Index to Chiropractic Literature
Index to Chiropractic Literature
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ID 8936
  Title Time course considerations for the effects of unilateral lower cervical adjustments with respect to the amelioration of cervical lateral-flexion passive end-range asymmetry
Journal J Manipulative Physiol Ther. 1990 Jul-Aug;13(6):297-304
Peer Review Yes
Publication Type

The initial effectiveness as well as the temporal stability of the effect of cervical spinal manipulation with respect to the amelioration of goniometrically verified cervical lateral-flexion passive end-range asymmetry was examined. Responses of two groups of pain-free subjects were compared: a) those exhibiting end-range asymmetries of greater than 10 degrees who, in addition, had suffered previous neck trauma, and; b) those who happened to exhibit end-range asymmetries of greater than 10 degrees but who had no history of prior neck trauma. All subjects received a single lower cervical adjustment delivered to the side of most-restricted end-range, and goniometric reassessments were performed 30 min, 4 hr, and 48 hr following the adjustment. A dramatic amelioration of asymmetry was observed in both groups at 30 min and 4 hr postmanipulation. Furthermore, the magnitudes of these short-term effects were similar for the two groups. However, by 24 hours, a difference in the temporal responses of the groups had become readily apparent. By 48 hours, the difference was even more striking; whereas 14 of 16 of the subjects with no previous neck trauma continued to exhibit asymmetries of less than 10 degrees (mean +/- SEM = 3.8 +/- 1.0 degrees), 12 of the 16 subjects with previous neck trauma had regained asymmetries of greater than 10 degrees (mean +/- SEM = 11.4 +/- 1.7 degrees). These results indicate that among asymptomatic (pain-free) individuals, the mere presence of passive end-range asymmetry as well as the magnitude of the short-term ameliorative effect of cervical manipulation do not distinguish these two categories of subjects.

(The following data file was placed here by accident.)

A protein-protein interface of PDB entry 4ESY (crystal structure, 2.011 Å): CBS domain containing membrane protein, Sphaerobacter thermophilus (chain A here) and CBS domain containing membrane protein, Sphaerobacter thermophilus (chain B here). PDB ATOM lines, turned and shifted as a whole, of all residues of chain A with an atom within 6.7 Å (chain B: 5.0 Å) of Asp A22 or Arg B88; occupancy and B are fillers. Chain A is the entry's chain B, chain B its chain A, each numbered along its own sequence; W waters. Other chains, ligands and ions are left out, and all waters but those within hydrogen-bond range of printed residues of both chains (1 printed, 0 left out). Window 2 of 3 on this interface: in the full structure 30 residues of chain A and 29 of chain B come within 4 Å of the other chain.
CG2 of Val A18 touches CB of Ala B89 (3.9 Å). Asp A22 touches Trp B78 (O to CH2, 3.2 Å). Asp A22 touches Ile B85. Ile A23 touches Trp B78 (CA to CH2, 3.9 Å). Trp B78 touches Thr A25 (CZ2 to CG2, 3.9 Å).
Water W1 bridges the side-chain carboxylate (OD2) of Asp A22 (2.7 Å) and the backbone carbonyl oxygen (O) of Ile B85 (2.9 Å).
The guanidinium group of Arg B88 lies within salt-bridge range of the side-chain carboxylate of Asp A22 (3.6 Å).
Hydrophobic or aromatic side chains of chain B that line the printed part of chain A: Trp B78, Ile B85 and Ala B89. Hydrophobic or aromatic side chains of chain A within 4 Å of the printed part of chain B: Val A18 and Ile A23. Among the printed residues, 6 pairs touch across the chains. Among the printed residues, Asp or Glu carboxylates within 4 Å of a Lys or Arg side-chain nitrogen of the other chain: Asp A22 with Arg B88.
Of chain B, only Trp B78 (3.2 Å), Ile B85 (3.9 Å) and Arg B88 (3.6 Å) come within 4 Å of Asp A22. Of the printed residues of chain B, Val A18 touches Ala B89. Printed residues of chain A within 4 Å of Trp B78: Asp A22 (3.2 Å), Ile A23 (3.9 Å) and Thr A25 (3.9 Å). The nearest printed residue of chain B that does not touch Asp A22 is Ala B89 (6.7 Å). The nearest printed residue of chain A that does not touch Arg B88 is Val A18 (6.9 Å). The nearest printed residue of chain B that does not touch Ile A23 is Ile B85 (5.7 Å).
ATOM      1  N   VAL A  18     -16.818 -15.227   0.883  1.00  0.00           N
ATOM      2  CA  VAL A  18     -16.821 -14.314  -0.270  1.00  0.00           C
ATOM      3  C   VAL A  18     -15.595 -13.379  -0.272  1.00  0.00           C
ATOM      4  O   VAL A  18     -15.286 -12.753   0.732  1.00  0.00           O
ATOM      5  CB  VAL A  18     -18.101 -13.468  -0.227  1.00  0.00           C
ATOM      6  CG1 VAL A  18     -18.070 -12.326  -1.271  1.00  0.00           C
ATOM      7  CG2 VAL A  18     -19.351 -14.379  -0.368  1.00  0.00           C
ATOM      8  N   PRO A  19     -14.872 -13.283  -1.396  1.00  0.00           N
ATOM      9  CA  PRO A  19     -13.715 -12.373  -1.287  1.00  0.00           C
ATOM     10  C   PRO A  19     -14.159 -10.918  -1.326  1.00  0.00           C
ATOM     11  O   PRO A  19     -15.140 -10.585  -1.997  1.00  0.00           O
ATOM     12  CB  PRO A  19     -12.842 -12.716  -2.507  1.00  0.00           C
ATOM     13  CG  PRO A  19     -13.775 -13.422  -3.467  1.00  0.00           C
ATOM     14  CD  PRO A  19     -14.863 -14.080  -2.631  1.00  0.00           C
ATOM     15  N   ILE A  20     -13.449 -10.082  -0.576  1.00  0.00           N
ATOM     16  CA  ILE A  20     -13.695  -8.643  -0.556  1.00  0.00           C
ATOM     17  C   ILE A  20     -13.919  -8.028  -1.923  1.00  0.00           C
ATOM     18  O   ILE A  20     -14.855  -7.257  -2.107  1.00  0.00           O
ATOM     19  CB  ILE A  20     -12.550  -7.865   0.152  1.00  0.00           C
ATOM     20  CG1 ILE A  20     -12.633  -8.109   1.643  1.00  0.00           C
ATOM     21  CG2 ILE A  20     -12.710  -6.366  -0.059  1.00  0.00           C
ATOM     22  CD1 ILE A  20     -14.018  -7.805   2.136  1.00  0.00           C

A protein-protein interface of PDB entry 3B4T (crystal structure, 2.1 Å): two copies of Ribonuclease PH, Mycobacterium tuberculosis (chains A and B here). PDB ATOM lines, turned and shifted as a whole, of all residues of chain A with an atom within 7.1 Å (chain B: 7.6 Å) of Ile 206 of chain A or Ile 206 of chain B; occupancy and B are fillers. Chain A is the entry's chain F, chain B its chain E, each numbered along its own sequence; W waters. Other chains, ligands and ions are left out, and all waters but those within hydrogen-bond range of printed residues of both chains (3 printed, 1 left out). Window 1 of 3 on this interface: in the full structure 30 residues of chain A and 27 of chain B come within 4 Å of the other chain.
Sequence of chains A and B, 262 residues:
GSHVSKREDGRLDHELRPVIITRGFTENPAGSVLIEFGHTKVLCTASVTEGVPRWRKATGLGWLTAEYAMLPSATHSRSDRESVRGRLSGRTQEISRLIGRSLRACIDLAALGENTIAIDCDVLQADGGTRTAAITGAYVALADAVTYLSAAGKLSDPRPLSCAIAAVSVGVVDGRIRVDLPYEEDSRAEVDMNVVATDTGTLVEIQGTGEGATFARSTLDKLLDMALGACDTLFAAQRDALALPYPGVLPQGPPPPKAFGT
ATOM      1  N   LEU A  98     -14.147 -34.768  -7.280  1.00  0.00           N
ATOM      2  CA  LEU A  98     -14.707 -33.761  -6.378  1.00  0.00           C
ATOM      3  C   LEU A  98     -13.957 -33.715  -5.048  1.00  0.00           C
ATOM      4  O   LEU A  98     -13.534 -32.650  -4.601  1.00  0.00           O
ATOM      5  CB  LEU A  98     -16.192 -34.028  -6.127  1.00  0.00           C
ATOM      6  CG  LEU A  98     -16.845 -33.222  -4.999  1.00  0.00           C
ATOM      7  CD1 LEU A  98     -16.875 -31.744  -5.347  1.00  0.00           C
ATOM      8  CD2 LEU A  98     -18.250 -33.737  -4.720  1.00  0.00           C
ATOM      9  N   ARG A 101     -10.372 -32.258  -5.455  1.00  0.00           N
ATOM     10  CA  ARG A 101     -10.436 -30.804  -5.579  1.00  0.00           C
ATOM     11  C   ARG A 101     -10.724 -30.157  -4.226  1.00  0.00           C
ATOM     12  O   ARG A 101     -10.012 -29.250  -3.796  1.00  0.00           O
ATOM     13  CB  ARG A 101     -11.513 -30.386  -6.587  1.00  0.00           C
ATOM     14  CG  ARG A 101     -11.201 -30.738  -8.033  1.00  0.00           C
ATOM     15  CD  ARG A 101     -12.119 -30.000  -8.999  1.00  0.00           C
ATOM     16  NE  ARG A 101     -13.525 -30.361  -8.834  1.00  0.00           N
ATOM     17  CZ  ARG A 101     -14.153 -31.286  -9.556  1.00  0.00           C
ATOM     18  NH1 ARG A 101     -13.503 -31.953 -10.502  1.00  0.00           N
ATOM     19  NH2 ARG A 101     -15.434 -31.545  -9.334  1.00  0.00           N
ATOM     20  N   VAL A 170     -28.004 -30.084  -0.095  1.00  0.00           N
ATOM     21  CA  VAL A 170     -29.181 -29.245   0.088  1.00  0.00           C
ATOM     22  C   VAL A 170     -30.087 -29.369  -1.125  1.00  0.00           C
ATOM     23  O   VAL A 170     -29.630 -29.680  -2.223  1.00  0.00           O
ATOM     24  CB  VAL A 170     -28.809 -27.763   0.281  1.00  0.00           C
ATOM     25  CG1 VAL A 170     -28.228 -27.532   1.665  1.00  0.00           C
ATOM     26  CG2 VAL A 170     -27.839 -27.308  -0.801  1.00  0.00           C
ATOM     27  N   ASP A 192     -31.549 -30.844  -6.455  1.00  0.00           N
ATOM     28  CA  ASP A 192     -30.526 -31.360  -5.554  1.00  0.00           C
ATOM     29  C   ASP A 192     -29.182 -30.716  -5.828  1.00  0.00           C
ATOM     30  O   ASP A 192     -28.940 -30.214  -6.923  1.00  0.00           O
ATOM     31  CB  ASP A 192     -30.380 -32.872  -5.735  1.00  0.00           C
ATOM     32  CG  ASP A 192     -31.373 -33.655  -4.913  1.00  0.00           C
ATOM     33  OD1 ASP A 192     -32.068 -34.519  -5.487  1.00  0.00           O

This abstract is reproduced with the permission of the publisher. Article only available in print.


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